Warren Buffett – renowned investor and 2nd richest man in the country after Bill Gates – once wrote an article called, “The Superinvestors of Graham & Doddsville.”
With a title that sounds like a Dr. Seuss book, it rebutted a popular theory on the stock market called “efficient market theory” – a fancy concept arguing that nobody can consistently outperform the market.
The theory claims that, because information is now instantly available through various technologies like the internet, any pricing “discrepancies” will quickly be corrected – so stocks will always be perfectly priced.
When faced with examples like Warren Buffett – a man who has trounced the market for decades – efficient market theorists call it a “fluke,” saying Buffett-like returns can’t be duplicated.
Buffett disagrees – and based on the data, we’re inclined to take his side. Today we’re going to show you how this relates to profiting from early-stage investing.
Markets vs. Monkeys
Efficient market theorists often use a crude metaphor when describing the task of picking stocks: a group of orangutans flipping coins. With enough of them flipping, they say, a handful will consistently pick winning investments.
They may be right. But what if we discover, as Buffett writes in his article, that the handful of “winning” orangutans all come from the same town?
As Warren goes on to write, “If you were trying to analyze possible causes of a rare type of cancer — with, say, 1,500 cases a year in the United States — and you found that 400 of them occurred in some little mining town in Montana, you would get very interested in the water there, or the occupation of those afflicted, or other variables. You know it’s not random chance that 400 come from a small area. You would not necessarily know the causal factors, but you would know where to search.”
This sets the stage for the main topic of Buffett’s article – and what we think is one of the crucial factors in profiting from early-stage investing.
Buffett claims that there are, in fact, a group of investors – “superinvestors” – that have consistently beaten the market, and they all come from the same “town.” In Buffett’s case, it’s not a real town but an intellectual one.
He calls his fictional townies the “Superinvestors of Graham and Doddsville” – a group of investors that were all former students (and Warren’s classmates) of Benjamin Graham and David Dodd at Columbia Business School. In his essay, Buffett goes through their returns relative to the market and shows how they’ve all consistently beaten the market averages over multiple years, sometimes decades.
The point he’s trying to make is that:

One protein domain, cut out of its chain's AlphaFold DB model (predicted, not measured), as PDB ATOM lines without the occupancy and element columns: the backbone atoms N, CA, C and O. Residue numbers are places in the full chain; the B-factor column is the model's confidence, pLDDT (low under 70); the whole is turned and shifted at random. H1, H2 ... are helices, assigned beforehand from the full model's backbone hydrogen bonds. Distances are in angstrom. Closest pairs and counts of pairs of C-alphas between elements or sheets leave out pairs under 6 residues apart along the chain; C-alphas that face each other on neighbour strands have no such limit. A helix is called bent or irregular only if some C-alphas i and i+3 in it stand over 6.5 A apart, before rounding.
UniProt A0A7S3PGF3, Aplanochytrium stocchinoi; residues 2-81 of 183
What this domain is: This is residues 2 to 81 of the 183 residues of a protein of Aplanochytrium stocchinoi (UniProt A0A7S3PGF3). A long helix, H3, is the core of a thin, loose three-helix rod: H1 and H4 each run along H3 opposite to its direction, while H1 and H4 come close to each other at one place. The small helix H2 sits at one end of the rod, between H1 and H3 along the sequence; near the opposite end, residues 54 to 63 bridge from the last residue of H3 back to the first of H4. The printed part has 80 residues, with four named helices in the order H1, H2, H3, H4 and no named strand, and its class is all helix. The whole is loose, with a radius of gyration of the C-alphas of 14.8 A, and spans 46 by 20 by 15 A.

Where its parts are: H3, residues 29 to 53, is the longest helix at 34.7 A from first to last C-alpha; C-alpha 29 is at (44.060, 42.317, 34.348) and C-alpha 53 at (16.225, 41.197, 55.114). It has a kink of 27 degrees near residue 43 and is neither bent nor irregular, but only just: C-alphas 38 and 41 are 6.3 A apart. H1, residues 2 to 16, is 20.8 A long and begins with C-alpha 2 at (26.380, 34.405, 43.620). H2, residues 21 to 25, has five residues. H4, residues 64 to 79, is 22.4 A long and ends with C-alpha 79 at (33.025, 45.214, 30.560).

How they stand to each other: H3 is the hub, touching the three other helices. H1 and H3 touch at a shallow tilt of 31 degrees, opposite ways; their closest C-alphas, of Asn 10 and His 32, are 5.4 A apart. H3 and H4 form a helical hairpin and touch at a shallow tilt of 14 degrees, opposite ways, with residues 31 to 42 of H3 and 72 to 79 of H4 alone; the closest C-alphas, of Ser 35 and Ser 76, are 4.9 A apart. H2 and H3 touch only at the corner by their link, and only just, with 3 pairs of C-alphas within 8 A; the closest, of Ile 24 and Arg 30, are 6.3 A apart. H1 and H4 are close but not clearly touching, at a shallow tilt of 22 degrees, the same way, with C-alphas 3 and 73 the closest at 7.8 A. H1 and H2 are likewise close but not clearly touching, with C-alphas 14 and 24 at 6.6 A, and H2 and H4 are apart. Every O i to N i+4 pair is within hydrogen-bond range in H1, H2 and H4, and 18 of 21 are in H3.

1.It’s possible to beat the market if you apply the correct framework
2.A good way to identify, and profit from, a “correct framework” is to look for folks with above average returns, see what they have in common, and then copy them
We believe the same points apply to investing in start-ups.
Venture capital returns as a whole have been declining for years, and most folks who “dabble” in early-stage investing would have better odds of making money by going to Vegas.
But there are early-stage investors out there who have built long-term track records and made attractive returns. If your goal is to make money in this market, we believe it would make sense to follow these investors, and over time, observe and learn from them.
So instead of introducing you to the “Superinvestors of Graham and Doddsville,” we’ll start you off with a list of the “Superinvestors of Early-stageville.”
3 Superinvestors of Early-Stageville
1.Dave McClure – Founding Partner of Tech Accelerator, 500 Start-ups. Has invested in hundreds of companies, including Mint.com which was acquired by Intuit and SlideShare which was acquired by LinkedIn. You can follow him here »
2.Reid Hoffman – In addition to being the founder of LinkedIn, Reid Hoffman is also an active investor and VC – some notable investments include Zynga (now public) and GoInstant, acquired by SalesForce.com. You can follow him here »
3.Tim Draper – Tim is the founder and Managing Director of Venture Capital firm, Draper Fisher Jurveston. Through his fund, Tim has invested in a number of wildly successful start-ups including Tumblr (acquired for over $1 billion by Yahoo!) and Tesla Motors. You can follow him here »
These 3 investors are part of a much longer and exhaustive list we’ve been creating here at Crowdability HQ. We’re thinking of publishing the full list, or simply creating a service that tracks these people and highlights investments they’re making in real time.